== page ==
In addition, a different approach to implement mobile wallet emerged. Google Wallet led the way to adopt the Host Card Emulation (HCE) approach in order to implement NFC secure app independently from telecom’s control of SIMs. Tim Horton’s, a North American coffee chain, has also launched an NFC mobile payment service using HCE at 3,500 locations in Canada and 800 in the United States. It will be interesting to watch the battle between various NFC mobile payment implementations and adoptions.

2014 should be an exciting year as NFC products and services continue to grow in availability and usage.

Sensors and Big Data Analytics

After learning about Google’s Sensing Lab, I did some reading on Big Data and sensors.

In the book of “Taming the Big Data Tidal Wave” by Bill Franks, the value of sensor data was demonstrated with the case of industrial engines and equipment. It discussed how the embedded sensors were utilized from aircraft engines to tanks in order to monitor the second-by-second or millisecond-by-millisecond status of the equipment. All data was fed into “Big Data” analytics.

IBM and The Beacon Institute also collaborated on an effort to use a sensor-enabled monitoring network In order to track temperature, salinity and pollution of the Hudson River. Actually IBM Big Data Technology is used to develop several environmental protection projects like this one.

What about proximity sensors and Big Data? Coca Cola is using NFC tags and QR codes in 100 selected retail stores to collect the data about user behavior and handsets. The backend platform collects analytics such as time, location, frequency of interaction, tap vs. scan, phone model, operating system, service provider and browser type. SocialTagg, a startup in LA, offers an event management platform to enrich attendees’ networking experience by using Big Data analytics on QR codes/NFC tags that were assigned to the event participants.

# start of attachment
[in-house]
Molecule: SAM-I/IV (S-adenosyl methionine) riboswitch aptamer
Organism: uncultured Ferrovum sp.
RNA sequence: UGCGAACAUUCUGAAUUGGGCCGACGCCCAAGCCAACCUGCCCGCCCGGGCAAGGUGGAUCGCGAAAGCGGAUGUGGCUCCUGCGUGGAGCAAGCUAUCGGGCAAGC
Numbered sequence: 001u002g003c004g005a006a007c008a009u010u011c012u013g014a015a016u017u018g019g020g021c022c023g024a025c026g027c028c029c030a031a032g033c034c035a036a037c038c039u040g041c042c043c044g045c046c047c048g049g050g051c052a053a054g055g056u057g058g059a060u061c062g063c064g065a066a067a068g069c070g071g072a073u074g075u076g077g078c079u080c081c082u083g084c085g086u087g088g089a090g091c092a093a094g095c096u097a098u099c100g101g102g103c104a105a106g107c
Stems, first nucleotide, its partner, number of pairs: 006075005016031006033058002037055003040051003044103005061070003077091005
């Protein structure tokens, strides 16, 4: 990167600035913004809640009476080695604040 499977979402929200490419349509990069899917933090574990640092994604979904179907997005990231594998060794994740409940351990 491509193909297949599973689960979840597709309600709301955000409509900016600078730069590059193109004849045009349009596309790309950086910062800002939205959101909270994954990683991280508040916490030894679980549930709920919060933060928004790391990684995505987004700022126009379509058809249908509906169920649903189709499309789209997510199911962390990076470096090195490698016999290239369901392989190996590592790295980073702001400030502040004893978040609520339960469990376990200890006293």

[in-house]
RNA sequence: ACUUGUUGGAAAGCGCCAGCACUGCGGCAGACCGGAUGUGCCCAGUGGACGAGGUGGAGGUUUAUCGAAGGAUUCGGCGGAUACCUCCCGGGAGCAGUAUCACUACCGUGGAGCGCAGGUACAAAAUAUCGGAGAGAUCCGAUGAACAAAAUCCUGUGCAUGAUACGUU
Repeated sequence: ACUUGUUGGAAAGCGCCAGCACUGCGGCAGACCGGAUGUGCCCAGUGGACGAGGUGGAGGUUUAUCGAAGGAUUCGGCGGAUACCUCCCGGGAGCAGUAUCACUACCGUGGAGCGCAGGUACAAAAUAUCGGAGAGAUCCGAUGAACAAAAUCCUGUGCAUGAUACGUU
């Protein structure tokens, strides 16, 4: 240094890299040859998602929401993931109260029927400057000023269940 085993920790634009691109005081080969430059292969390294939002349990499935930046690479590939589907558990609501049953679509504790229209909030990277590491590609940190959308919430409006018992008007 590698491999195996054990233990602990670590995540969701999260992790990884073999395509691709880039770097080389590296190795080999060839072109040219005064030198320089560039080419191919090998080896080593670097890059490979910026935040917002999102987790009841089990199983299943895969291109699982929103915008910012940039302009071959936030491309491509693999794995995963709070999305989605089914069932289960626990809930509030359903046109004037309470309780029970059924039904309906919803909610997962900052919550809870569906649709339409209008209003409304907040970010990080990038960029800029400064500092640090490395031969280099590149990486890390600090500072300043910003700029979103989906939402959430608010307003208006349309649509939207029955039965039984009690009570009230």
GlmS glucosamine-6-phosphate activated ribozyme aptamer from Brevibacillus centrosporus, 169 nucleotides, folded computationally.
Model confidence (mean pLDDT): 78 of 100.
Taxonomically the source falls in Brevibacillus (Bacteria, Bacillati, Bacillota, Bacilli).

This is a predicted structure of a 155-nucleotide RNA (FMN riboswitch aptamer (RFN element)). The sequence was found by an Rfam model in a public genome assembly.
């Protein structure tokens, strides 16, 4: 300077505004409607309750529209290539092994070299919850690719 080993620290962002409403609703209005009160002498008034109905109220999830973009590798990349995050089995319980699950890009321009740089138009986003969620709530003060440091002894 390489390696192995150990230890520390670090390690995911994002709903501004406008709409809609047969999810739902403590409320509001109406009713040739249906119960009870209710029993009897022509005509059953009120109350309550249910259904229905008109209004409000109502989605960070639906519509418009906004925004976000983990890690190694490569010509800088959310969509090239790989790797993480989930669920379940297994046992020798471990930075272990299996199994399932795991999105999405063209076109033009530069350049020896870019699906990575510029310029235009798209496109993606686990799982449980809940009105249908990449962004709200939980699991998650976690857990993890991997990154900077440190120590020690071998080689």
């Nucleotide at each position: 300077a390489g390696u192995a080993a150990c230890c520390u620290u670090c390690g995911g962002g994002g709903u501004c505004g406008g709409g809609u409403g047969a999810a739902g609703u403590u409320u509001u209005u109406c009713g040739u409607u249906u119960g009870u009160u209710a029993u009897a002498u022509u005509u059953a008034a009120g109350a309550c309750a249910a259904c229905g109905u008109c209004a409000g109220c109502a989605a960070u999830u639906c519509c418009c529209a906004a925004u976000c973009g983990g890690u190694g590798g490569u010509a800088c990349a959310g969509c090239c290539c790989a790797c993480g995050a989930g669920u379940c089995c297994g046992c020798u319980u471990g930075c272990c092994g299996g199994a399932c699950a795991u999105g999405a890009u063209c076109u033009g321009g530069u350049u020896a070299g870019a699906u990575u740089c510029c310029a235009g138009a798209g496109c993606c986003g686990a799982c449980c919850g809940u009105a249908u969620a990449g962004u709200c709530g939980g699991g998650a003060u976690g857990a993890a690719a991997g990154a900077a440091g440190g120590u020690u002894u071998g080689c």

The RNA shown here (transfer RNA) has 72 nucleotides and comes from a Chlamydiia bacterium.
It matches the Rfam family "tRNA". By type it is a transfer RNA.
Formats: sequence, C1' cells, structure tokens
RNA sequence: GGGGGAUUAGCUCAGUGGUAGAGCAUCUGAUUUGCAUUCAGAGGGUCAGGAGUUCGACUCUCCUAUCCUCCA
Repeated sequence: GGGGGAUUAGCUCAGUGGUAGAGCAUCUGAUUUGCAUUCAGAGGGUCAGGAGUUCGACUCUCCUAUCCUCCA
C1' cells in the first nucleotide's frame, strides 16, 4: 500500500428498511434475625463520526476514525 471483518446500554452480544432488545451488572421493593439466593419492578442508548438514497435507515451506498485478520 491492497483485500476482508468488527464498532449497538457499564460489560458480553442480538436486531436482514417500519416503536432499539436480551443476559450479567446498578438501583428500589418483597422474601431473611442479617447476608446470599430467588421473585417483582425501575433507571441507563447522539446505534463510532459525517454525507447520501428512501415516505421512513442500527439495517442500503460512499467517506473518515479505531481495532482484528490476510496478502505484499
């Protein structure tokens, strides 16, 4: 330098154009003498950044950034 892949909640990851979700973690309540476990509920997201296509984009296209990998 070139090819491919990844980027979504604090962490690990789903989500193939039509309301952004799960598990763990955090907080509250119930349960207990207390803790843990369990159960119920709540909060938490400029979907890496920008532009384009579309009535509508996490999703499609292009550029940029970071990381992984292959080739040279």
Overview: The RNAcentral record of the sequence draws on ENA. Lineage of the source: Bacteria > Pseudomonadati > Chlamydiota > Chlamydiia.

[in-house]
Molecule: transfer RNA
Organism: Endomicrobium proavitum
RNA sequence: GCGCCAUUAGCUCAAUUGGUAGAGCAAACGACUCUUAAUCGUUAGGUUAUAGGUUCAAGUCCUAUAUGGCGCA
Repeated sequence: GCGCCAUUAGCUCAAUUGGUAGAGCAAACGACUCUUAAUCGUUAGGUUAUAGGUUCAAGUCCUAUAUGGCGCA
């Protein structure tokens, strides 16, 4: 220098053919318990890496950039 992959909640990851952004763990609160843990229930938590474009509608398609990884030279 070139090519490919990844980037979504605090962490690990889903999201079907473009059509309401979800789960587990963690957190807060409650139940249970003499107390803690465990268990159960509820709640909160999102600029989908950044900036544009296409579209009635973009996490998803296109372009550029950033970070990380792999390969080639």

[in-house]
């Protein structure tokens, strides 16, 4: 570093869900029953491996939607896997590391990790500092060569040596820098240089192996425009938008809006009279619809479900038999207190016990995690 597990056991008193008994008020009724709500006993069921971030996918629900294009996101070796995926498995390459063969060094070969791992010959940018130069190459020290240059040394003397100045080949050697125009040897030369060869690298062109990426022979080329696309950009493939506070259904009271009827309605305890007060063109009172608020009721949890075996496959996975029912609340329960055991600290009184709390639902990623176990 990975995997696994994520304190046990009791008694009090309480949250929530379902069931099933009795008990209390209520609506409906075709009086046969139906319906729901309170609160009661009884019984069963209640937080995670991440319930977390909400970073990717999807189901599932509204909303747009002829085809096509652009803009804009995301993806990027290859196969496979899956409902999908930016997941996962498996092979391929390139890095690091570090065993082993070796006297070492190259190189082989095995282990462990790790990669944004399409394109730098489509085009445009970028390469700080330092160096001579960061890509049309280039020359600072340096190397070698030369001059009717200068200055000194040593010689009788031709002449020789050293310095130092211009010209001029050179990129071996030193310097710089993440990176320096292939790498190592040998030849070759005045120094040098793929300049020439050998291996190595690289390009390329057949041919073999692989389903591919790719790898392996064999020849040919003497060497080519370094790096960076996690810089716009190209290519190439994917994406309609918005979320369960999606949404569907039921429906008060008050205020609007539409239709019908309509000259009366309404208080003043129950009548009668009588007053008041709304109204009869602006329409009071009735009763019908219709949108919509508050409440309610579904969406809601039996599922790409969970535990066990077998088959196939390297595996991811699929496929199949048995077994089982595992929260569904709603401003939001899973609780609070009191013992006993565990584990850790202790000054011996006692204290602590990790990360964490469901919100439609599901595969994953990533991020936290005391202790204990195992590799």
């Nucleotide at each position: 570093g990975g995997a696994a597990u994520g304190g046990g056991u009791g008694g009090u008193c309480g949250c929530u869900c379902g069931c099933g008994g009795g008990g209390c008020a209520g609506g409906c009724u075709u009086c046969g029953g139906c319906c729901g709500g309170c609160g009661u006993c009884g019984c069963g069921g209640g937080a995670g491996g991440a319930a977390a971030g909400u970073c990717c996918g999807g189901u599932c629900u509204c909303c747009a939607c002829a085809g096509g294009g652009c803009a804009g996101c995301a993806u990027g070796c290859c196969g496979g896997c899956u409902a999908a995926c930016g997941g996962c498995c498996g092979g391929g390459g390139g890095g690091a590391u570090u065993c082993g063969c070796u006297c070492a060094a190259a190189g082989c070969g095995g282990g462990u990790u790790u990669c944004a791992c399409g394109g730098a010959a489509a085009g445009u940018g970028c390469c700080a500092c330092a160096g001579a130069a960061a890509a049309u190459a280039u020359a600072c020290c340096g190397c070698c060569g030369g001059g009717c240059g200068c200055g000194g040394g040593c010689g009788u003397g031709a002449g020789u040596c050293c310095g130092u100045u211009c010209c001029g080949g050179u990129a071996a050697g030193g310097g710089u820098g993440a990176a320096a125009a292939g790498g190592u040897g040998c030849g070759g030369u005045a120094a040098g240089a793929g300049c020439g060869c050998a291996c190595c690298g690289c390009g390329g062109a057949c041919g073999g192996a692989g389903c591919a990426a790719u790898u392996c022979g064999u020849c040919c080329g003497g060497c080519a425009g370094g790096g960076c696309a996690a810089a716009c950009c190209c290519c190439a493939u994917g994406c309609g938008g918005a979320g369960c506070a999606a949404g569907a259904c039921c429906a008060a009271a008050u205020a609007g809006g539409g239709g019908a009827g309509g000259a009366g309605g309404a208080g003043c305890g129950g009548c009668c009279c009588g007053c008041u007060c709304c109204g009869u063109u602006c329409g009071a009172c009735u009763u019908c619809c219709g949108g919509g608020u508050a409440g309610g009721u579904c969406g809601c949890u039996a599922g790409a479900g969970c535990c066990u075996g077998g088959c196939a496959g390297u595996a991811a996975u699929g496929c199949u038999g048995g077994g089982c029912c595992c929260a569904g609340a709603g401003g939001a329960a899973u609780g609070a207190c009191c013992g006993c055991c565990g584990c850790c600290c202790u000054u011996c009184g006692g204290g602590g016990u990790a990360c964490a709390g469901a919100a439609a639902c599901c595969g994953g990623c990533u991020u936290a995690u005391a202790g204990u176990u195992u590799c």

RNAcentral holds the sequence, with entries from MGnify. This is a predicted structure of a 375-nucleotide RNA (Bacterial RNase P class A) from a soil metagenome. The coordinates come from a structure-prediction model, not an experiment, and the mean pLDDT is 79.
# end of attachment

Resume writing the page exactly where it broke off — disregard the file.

I will be leading a panel on “Building a Link Between NFC/Proximity Technologies & Big Data” in WIMA USA – NFC and Proximity Solution conference on October 29th in San Francisco. I am looking forward to having a rich discussion with the participants. If you are a “Big Data” expert and would like to join the panel, please contact me at info@everydaynfc.com.

Big Data and NFC Mobile Payment

Today, while I was finishing an online purchase, a window popped up on my screen to ask if I wanted a free purchase protection service from Google. (See screen shot at the end of the blog)

If I were regular online shopper, I might think, “How nice, why not to take advantage of the free protection?” However, being into Big Data, I see this as a smart attempt on behalf of Google to collect data. Currently Google collects a lot of information about their customers using Google search, Gmail, Google docs, maps and calendar. Offering free purchase protection gives them the opportunity to further develop their big data analysis by collecting information on online purchase.

In its recent blog, Google said if any information is stored in Google+, Gmail,  or Google calendar, it can instantly accessible through voice search. This information, which will be secured through encryption, includes information on flights, reservations, purchases, plans, and photos. This is how transparent our life. The more data we provide to a service provider, the more they can make our life easier. The cost, however, is that we have less privacy. For example, A Wall Street Journal article titled “NSA Reaches Deep Into U.S. To Spy on Net” reported yesterday that NSA systems have the capacity to reach roughly 75% of all US internet traffic.